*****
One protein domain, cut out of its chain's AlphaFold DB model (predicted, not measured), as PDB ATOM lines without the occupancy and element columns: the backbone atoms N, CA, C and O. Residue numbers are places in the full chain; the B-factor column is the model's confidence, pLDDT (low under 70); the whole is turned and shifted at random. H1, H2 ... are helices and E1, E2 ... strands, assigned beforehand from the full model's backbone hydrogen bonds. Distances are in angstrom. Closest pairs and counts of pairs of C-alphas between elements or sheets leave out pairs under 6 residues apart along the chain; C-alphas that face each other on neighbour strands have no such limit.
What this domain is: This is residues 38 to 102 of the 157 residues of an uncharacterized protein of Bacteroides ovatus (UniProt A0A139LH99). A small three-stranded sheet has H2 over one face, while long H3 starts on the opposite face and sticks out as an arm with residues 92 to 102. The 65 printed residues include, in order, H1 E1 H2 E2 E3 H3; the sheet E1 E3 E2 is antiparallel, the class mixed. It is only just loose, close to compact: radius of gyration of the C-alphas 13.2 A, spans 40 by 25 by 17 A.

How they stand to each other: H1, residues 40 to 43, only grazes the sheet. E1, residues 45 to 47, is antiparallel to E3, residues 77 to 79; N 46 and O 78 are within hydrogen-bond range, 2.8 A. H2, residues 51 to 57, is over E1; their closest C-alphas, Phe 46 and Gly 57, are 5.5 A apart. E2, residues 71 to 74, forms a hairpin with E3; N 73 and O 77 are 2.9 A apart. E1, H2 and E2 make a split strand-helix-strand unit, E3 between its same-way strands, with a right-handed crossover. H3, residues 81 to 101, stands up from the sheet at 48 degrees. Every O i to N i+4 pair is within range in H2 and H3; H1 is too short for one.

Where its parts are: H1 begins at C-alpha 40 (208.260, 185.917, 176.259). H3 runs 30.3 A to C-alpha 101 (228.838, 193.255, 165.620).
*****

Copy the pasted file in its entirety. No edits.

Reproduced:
One protein domain, cut out of its chain's AlphaFold DB model (predicted, not measured), as PDB ATOM lines without the occupancy and element columns: the backbone atoms N, CA, C and O. Residue numbers are places in the full chain; the B-factor column is the model's confidence, pLDDT (low under 70); the whole is turned and shifted at random. H1, H2 ... are helices and E1, E2 ... strands, assigned beforehand from the full model's backbone hydrogen bonds. Distances are in angstrom. Closest pairs and counts of pairs of C-alphas between elements or sheets leave out pairs under 6 residues apart along the chain; C-alphas that face each other on neighbour strands have no such limit.
What this domain is: This is residues 38 to 102 of the 157 residues of an uncharacterized protein of Bacteroides ovatus (UniProt A0A139LH99). A small three-stranded sheet has H2 over one face, while long H3 starts on the opposite face and sticks out as an arm with residues 92 to 102. The 65 printed residues include, in order, H1 E1 H2 E2 E3 H3; the sheet E1 E3 E2 is antiparallel, the class mixed. It is only just loose, close to compact: radius of gyration of the C-alphas 13.2 A, spans 40 by 25 by 17 A.

How they stand to each other: H1, residues 40 to 43, only grazes the sheet. E1, residues 45 to 47, is antiparallel to E3, residues 77 to 79; N 46 and O 78 are within hydrogen-bond range, 2.8 A. H2, residues 51 to 57, is over E1; their closest C-alphas, Phe 46 and Gly 57, are 5.5 A apart. E2, residues 71 to 74, forms a hairpin with E3; N 73 and O 77 are 2.9 A apart. E1, H2 and E2 make a split strand-helix-strand unit, E3 between its same-way strands, with a right-handed crossover. H3, residues 81 to 101, stands up from the sheet at 48 degrees. Every O i to N i+4 pair is within range in H2 and H3; H1 is too short for one.

Where its parts are: H1 begins at C-alpha 40 (208.260, 185.917, 176.259). H3 runs 30.3 A to C-alpha 101 (228.838, 193.255, 165.620).